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Original Cover of the Study written by Dr. Erwin Buck

original cover art for Studies on Homosexuality and the Church

 

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Study Two: From the Old Testament David and Jonathan
The Old Testament devotes considerable space to the friendship between David and Jonathan (1 Samuel 18–20; 2 Samuel 1). A perusal of the relevant chapters will help the reader appreciate the depth of the relationship between these two men. Nevertheless, until very recently no one seems to have suspected anything unusual behind this cycle of stories involving David and Jonathan. Even today many, if not most, readers see nothing more in these stories than reflections of a very close friendship between the two men.

However Tom Horner champions a very ingenious theory. In Jonathan Loved David, he insists that David and Jonathan were homosexual partners. Horner finds the strongest supporting evidence for his theory in the words of David's lament over the death of Jonathan, "I am distressed for you, my brother Jonathan; very pleasant have you been to me; your love to me was wonderful, passing the love of women." (2 Samuel 1:26)

Add to that the observation that David took his farewell from Jonathan with the sort of tenderness which he did not display toward his wife—kissing and shedding tears—and one begins to appreciate why some might wonder about the nature of the relationship between these two males.

As far as Horner is concerned, an unbiased reading of the story suggests that David and Jonathan were homosexual lovers. Moreover, Horner feels certain that the nature of such a relationship would have been generally known and understood. The important point is that no one at that time seems to have raised an eyebrow or shaken an accusing finger against the pair, says Horner. From this Horner concludes that there is evidence in the Bible itself which indicates that at least at a certain period in history homosexual behaviour was tolerated in Israel.

In David the King, Gladys Schmitt adds that the story of David's seduction of Bathsheba implies that David was actually heterosexual or at least bisexual in orientation. According to these theories the sexual mores of the Davidic era were rather free, at least as far as the affairs of the king were concerned.

Other scholars tend to be skeptical. They feel that Horner is reading too much into the text. Peter Coleman is convinced that "no implication of a homosexual relationship in modern terms is made in the biblical narrative of the friendship between these men." In Christian Attitudes to Homosexuality, he says that David's words should be understood metaphorically. They should not be taken to imply that David preferred homosexual sex with Jonathan over heterosexual relations with women. One should rather conclude that David had a strong emotional attachment to Jonathan and that he valued Jonathan's friendship even more highly than he did sexual relations with women. Coming from a man like David, who found Bathsheba irresistible, this would be no small compliment to Jonathan.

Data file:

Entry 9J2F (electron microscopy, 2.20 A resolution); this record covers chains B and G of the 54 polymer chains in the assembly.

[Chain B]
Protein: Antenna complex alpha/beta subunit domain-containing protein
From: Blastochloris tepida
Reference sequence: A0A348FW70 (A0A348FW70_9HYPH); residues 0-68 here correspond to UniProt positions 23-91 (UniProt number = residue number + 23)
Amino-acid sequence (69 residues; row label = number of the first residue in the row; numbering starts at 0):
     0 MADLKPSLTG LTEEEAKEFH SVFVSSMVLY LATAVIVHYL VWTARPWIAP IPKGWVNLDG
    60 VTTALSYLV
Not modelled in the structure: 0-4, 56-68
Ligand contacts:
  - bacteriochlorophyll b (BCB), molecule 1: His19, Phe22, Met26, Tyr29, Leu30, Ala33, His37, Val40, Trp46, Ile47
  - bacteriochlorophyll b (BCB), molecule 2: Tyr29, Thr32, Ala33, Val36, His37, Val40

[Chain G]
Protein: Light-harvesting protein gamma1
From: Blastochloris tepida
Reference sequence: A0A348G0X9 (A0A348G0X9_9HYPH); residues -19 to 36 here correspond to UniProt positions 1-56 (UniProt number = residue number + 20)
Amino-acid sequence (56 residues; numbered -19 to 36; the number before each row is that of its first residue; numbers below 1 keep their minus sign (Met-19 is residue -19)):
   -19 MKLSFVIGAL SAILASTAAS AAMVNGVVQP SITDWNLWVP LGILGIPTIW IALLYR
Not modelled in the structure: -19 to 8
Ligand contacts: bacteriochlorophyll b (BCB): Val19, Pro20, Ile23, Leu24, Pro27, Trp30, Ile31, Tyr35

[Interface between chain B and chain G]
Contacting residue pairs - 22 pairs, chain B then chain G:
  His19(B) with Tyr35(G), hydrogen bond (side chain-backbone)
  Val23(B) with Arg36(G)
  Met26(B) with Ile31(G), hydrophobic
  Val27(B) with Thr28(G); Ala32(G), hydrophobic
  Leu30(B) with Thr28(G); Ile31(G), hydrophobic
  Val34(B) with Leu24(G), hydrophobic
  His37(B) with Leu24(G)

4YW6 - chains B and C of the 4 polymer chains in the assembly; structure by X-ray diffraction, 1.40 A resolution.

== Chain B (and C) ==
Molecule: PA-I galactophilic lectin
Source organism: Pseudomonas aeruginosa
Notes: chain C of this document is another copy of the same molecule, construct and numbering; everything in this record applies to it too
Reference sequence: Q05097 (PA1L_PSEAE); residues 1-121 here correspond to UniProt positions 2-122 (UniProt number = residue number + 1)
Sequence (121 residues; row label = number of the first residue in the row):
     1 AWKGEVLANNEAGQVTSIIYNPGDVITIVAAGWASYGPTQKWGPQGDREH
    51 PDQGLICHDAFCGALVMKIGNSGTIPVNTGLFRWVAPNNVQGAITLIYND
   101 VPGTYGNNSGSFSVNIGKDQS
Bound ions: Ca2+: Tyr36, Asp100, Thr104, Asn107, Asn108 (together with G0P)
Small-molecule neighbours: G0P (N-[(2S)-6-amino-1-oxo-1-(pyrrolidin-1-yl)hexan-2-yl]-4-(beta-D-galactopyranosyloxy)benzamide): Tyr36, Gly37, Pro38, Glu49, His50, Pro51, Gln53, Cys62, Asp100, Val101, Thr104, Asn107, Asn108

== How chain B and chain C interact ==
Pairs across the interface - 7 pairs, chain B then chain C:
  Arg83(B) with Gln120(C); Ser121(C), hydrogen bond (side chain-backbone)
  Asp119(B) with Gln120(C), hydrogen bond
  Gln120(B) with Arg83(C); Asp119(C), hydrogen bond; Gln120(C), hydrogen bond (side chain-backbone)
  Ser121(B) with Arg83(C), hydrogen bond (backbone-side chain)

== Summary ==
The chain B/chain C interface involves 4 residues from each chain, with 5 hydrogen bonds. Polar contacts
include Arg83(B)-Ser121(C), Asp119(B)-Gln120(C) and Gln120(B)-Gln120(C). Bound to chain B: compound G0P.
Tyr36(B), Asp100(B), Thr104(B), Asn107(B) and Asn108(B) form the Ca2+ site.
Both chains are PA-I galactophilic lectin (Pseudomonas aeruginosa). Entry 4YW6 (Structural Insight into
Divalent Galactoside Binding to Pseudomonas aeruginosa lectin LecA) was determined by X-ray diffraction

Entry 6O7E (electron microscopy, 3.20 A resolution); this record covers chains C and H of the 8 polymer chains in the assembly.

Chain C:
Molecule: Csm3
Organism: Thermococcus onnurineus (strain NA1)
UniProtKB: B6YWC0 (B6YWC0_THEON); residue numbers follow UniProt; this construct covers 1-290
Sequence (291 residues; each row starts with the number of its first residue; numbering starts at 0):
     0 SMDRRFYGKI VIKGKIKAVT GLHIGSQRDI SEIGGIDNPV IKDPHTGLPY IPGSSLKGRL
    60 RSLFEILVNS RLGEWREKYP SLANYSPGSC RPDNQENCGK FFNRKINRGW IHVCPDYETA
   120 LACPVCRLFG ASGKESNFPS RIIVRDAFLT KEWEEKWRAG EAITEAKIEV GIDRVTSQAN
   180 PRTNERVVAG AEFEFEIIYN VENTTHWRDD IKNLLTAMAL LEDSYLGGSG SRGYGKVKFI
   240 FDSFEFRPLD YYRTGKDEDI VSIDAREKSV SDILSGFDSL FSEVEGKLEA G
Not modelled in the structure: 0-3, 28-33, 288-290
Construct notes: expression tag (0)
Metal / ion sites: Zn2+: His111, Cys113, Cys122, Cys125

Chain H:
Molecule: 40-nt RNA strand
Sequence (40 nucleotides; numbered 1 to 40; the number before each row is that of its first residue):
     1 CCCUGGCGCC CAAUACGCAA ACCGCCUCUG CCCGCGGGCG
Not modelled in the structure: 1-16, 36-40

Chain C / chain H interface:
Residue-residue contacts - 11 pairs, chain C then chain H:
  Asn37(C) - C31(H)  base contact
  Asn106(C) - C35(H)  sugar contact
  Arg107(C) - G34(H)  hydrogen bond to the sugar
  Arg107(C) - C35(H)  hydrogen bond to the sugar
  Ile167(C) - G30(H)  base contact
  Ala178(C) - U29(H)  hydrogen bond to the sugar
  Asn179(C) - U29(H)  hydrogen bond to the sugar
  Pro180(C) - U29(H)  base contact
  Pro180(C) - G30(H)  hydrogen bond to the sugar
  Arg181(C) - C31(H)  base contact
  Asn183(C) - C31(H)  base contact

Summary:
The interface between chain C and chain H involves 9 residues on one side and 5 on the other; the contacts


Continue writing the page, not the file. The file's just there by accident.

There is no hint anywhere that either David or Jonathan had any sort of problem in their heterosexual sex life. David had a large number of wives and concubines (2 Samuel 5:13). Only toward the end of his life is he said to have suffered impotence (1 Kings 1:1–4). Seen from today's perspective, if the two males can be shown to have carried on a homosexual relationship, they would have done so either as persons of heterosexual or at best bi-sexual orientation.

Is there enough evidence to substantiate anything of the sort? Nissinen thinks not. He finds nothing to indicate that David and Jonathan slept together. Their relationship should not be regarded as homosexual but as homosocial in nature. What we see here is "an example of ancient oriental homosociability, which permits even intimate feelings to be expressed," he says.

Nevertheless, people in the gay community are often loathe to relinquish the David–Jonathan texts in a discussion of homosexuality. While they acknowledge that actual sexual intercourse is only a remote possibility in the David–Jonathan cycle, they value these stories as an indication that physical sex is only one and often only a minor part of the homosexual relationships. These stories honour the display of intense affection between two males. The role of genital sex is of lesser consideration in a love relationship. Gay relationships like heterosexual relationships find their true basis in emotional support and affection rather than in the sex act as such.

What Do You Think?

Are we focusing too much on the sex act when we think about intimate same-sex (or heterosexual) relationships?

Would it be more appropriate to think of a celibate homosexual relationship between David and Jonathan?

How would the public be able to distinguish between two males just being close friends and being involved in a celibate homosexual relationship?

Which theory seems more or less convincing to you?

Do you consider it possible that homosexual activity on the part of consenting adults would have been tolerated in ancient Israel? Why, or why not?

 

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